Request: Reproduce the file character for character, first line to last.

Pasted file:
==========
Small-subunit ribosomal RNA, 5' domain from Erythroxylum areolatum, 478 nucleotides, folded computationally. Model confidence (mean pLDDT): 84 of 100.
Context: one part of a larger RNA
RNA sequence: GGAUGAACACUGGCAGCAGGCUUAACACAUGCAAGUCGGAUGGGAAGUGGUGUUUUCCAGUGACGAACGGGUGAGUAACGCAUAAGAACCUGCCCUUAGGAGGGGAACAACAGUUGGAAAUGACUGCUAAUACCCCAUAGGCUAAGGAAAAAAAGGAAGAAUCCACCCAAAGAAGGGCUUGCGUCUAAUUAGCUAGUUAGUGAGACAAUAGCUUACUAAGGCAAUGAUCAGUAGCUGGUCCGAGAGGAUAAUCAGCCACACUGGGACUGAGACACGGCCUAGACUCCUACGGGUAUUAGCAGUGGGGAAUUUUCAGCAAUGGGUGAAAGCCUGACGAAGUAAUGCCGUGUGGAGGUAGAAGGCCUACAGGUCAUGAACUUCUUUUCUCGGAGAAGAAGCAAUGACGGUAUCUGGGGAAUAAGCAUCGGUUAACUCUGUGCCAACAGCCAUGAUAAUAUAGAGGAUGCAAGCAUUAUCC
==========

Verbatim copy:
Small-subunit ribosomal RNA, 5' domain from Erythroxylum areolatum, 478 nucleotides, folded computationally. Model confidence (mean pLDDT): 84 of 100.
Context: one part of a larger RNA
RNA sequence: GGAUGAACACUGGCAGCAGGCUUAACACAUGCAAGUCGGAUGGGAAGUGGUGUUUUCCAGUGACGAACGGGUGAGUAACGCAUAAGAACCUGCCCUUAGGAGGGGAACAACAGUUGGAAAUGACUGCUAAUACCCCAUAGGCUAAGGAAAAAAAGGAAGAAUCCACCCAAAGAAGGGCUUGCGUCUAAUUAGCUAGUUAGUGAGACAAUAGCUUACUAAGGCAAUGAUCAGUAGCUGGUCCGAGAGGAUAAUCAGCCACACUGGGACUGAGACACGGCCUAGACUCCUACGGGUAUUAGCAGUGGGGAAUUUUCAGCAAUGGGUGAAAGCCUGACGAAGUAAUGCCGUGUGGAGGUAGAAGGCCUACAGGUCAUGAACUUCUUUUCUCGGAGAAGAAGCAAUGACGGUAUCUGGGGAAUAAGCAUCGGUUAACUCUGUGCCAACAGCCAUGAUAAUAUAGAGGAUGCAAGCAUUAUCC